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Health risk over school laptops played down

EDUCATION bosses have played down fears that children's health could be put at risk by laptop computers.

Thousands of schoolchildren across the county now use laptop computers as both primary and secondary schools have embraced wireless technology.

Many are even provided with their own personal laptops when they start secondary school, in line with the education authority's drive to provide every pupil with individual access to some kind of computer.

But Professor Lawrie Challis, the head of the Government's committee on mobile phone safety research, said children should not place computers with wireless internet connections on their laps until research into the potential health risks have been analysed.

He said: "Since we advise that children should be discouraged from using mobile phones, we should also discourage children from placing their laptop on their lap when they are using wi-fi."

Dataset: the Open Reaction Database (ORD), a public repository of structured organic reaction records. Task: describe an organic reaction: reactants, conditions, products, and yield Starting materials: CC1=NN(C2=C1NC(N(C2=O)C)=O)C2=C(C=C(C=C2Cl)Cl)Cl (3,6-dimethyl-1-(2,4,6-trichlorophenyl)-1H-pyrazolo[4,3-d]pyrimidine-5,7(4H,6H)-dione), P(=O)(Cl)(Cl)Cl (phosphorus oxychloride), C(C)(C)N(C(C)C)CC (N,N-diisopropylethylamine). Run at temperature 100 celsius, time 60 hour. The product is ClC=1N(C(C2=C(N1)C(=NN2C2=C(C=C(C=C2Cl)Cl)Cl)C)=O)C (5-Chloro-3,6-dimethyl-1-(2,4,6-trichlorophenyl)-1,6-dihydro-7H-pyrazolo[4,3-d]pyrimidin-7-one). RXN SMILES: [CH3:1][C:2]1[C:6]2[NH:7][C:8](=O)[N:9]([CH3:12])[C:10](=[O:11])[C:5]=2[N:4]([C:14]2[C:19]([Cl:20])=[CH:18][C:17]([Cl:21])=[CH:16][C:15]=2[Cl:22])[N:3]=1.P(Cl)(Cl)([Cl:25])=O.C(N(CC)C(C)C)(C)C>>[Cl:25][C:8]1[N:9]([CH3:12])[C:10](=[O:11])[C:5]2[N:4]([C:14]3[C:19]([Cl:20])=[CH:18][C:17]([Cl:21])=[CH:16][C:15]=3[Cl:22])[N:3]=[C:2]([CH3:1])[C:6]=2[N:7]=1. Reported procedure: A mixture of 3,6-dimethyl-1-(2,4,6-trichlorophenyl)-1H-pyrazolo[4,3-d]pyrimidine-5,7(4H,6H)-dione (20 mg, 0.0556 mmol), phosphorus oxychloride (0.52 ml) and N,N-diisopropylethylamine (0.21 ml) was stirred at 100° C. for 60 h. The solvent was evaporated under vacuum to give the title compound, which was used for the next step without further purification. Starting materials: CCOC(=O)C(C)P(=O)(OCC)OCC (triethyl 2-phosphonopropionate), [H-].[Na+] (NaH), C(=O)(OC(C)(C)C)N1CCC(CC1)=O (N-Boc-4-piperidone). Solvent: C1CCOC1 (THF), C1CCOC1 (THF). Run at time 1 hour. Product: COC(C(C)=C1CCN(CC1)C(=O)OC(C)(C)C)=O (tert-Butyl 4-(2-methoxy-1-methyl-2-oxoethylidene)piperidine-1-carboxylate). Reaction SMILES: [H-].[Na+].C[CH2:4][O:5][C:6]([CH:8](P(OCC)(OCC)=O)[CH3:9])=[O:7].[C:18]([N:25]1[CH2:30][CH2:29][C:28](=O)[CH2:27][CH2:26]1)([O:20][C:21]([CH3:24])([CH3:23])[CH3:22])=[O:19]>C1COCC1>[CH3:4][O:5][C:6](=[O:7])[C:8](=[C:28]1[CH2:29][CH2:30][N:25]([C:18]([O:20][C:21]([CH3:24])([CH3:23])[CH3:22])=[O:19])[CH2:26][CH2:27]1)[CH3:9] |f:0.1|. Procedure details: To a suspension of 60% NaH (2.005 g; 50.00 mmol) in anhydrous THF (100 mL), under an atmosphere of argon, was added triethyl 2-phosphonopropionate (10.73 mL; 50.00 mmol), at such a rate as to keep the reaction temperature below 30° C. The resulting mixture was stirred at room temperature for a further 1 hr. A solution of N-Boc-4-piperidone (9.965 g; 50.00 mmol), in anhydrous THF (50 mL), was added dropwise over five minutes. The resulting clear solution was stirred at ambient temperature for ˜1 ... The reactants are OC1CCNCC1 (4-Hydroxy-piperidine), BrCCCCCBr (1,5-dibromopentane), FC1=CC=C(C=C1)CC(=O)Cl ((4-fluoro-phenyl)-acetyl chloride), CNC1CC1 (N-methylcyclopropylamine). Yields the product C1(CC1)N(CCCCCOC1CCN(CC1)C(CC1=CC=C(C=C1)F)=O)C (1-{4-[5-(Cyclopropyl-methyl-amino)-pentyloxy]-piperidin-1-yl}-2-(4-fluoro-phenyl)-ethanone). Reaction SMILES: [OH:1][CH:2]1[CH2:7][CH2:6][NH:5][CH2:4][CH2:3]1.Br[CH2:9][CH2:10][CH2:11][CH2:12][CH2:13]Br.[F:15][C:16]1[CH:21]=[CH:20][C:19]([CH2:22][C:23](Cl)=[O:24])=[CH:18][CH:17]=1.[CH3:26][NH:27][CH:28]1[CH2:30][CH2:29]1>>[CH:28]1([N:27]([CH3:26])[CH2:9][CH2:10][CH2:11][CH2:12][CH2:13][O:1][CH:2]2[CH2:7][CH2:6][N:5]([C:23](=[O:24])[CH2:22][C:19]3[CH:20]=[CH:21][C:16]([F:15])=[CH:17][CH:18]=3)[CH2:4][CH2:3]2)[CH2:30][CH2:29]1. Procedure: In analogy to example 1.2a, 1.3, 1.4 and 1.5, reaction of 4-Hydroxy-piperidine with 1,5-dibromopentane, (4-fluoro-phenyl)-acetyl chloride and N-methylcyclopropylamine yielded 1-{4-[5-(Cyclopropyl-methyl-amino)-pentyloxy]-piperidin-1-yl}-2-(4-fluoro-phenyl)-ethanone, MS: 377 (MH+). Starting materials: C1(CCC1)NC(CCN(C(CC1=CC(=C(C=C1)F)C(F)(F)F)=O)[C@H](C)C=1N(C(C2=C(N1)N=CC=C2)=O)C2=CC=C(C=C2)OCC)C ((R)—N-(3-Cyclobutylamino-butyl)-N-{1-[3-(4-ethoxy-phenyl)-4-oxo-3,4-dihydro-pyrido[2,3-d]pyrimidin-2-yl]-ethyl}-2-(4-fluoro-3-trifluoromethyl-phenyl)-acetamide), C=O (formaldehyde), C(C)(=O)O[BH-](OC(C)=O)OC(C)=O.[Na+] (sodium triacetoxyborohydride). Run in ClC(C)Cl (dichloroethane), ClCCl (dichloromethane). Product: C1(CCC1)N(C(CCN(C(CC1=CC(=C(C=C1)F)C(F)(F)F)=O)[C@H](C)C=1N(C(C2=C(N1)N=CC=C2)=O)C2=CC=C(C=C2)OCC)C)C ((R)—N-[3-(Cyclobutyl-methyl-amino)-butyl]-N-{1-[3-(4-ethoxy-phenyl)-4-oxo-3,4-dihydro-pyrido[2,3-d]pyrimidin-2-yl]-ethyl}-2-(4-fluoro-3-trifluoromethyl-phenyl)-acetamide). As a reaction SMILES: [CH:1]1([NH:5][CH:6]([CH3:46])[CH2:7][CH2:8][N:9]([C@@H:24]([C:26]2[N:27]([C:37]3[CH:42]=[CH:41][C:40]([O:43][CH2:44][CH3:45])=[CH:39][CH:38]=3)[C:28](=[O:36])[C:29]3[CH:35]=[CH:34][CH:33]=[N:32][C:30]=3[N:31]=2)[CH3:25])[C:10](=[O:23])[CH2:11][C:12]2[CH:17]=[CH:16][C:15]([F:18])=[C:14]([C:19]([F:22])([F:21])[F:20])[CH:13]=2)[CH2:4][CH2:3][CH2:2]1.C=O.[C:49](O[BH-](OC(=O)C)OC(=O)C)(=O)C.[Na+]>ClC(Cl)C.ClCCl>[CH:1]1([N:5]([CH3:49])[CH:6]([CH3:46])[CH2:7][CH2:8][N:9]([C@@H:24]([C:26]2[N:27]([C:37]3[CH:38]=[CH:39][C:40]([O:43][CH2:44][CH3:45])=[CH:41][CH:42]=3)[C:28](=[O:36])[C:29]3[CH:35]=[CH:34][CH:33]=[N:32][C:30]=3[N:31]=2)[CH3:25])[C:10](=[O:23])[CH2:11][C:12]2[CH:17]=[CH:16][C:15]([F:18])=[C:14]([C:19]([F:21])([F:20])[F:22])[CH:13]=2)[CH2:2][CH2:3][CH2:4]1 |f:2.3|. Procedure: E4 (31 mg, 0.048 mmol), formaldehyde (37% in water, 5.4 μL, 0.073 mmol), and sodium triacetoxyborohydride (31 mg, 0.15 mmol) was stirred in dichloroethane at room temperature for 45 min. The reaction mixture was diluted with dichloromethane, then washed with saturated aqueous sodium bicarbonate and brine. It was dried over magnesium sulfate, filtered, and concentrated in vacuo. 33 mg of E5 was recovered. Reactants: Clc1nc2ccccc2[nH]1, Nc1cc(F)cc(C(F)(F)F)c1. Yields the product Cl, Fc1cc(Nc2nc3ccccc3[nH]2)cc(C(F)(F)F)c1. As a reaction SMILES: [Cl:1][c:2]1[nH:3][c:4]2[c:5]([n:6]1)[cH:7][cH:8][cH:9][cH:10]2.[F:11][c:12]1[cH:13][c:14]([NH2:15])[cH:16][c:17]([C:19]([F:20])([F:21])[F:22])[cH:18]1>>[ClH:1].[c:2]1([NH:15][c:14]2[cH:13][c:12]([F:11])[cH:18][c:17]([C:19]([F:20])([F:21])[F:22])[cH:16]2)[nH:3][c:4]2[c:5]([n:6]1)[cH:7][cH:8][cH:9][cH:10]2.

Kent County Council insisted there was no independent evidence that supported claims about possible health risks. However, the education authority said it would now recommend to schools that children use laptops on desks or other surfaces - but only to limit the discomfort caused by heat generated by the processor and battery.

Alan Day, KCC's digital curriculum policy officer, said: "There is no evidence that wireless networks present a hazard to either children or staff. Wireless networks operate at very low energy levels and the Health Protection Agency has not identified any risk associated with wireless network use."

No Kent schools had reported any health and safety concerns, he added and KCC would continue to "fully exploit the economic potential technology", he added.

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